The Nature of Maternal Postnatal Pain
Abstract:This study identifies the location and intensity of pain in a sample of 75 women during the first 4 days postpartum. The emphasis on normal processes and shortened hospital stays may decrease attention to maternal postnatal pain. Individual women's variations of pain in both location and intensity from day to day suggest that the reality of postnatal pain needs to become a more important aspect of perinatal education and postnatal care.
Document Type: Standard Article
Affiliations: 1: COLLEEN STAINTON is Professor and Chair of Women's Health Nursing at the University of Sydney and Centre for Women's Health Nursing at the Royal Hospital for Women in Sydney, Australia. 2: SUE EDWARDS was a Research Assistant at the Centre for Women's Health Nursing at the Royal Hospital for Women in Sydney, Australia. 3: BARBARA JONES is a Senior Midwife of the Postnatal Unit at the Royal Hospital for Women in Sydney, Australia. 4: CLARE SWITONSKI is a Clinical Nurse Educator of the Postnatal Unit of the Royal Hospital for Women in Sydney, Australia.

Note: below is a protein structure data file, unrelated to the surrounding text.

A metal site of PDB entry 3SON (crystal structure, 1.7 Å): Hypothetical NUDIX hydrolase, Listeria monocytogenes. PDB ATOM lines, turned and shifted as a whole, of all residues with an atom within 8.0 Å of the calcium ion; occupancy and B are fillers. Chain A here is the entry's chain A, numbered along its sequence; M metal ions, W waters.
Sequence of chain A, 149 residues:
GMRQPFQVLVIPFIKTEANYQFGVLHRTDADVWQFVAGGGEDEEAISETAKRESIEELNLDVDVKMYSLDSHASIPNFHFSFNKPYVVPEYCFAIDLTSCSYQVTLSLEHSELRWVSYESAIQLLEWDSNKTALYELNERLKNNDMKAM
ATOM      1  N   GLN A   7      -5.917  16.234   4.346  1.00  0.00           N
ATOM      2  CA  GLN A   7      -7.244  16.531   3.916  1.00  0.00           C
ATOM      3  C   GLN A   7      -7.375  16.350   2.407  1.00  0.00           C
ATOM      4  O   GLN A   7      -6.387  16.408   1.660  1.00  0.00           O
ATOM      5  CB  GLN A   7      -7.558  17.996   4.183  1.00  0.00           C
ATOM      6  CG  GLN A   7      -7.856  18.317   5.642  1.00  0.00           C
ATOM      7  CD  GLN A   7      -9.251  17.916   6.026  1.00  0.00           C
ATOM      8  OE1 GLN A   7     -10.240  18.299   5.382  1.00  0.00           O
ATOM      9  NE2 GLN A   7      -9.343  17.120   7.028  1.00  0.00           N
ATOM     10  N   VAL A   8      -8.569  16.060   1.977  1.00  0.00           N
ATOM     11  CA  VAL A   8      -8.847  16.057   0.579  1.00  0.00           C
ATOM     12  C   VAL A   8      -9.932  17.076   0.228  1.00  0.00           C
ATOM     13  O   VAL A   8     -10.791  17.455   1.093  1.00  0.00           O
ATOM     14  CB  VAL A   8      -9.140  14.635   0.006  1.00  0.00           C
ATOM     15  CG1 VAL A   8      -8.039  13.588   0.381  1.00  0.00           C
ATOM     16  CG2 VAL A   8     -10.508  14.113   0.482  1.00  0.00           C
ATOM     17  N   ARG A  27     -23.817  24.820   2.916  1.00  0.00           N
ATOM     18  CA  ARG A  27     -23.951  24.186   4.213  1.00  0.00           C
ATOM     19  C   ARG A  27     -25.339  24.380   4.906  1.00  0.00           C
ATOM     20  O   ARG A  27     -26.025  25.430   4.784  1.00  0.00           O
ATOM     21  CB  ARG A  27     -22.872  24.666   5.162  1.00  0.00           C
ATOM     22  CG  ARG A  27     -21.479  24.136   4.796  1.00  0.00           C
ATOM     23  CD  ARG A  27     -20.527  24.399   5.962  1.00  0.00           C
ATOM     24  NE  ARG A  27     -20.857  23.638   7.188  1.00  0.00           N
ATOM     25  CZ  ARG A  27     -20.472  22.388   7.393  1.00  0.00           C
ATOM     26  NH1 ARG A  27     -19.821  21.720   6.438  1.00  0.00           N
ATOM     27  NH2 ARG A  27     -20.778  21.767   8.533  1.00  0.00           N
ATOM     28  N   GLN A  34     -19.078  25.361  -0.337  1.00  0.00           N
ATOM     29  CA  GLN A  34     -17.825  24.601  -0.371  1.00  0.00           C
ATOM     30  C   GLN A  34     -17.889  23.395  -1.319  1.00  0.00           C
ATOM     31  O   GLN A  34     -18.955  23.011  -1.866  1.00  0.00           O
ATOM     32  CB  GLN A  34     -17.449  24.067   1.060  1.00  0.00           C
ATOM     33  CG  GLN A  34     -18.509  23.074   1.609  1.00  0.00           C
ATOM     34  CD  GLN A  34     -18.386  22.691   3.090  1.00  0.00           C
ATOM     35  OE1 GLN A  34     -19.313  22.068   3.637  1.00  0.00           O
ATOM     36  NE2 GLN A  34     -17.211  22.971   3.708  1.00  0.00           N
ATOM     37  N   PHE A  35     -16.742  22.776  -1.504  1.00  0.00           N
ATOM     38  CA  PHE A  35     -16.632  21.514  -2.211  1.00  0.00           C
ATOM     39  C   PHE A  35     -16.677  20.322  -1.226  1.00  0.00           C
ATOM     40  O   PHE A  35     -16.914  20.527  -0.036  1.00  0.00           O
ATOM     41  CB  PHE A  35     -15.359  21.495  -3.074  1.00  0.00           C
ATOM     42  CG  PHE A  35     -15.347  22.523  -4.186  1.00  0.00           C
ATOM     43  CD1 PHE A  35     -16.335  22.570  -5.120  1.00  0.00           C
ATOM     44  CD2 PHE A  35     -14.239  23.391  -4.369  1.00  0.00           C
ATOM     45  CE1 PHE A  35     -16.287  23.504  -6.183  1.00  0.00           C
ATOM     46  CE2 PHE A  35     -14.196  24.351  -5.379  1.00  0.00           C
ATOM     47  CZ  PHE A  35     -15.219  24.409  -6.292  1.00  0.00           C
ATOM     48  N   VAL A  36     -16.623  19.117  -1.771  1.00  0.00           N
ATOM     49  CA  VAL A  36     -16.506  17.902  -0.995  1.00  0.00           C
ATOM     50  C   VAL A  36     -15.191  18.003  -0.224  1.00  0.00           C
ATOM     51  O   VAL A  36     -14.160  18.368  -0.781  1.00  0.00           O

Publication date: April 1, 1999
- The Journal of Perinatal Education is the official journal of Lamaze International, whose mission is to promote, support, and protect natural, safe, and healthy birth through education and advocacy. The journal publishes peer-reviewed articles and evidence-based, practical resources that childbirth educators and other health care professionals can use to enhance the quality and effectiveness of their care or teaching to prepare expectant parents for birth.
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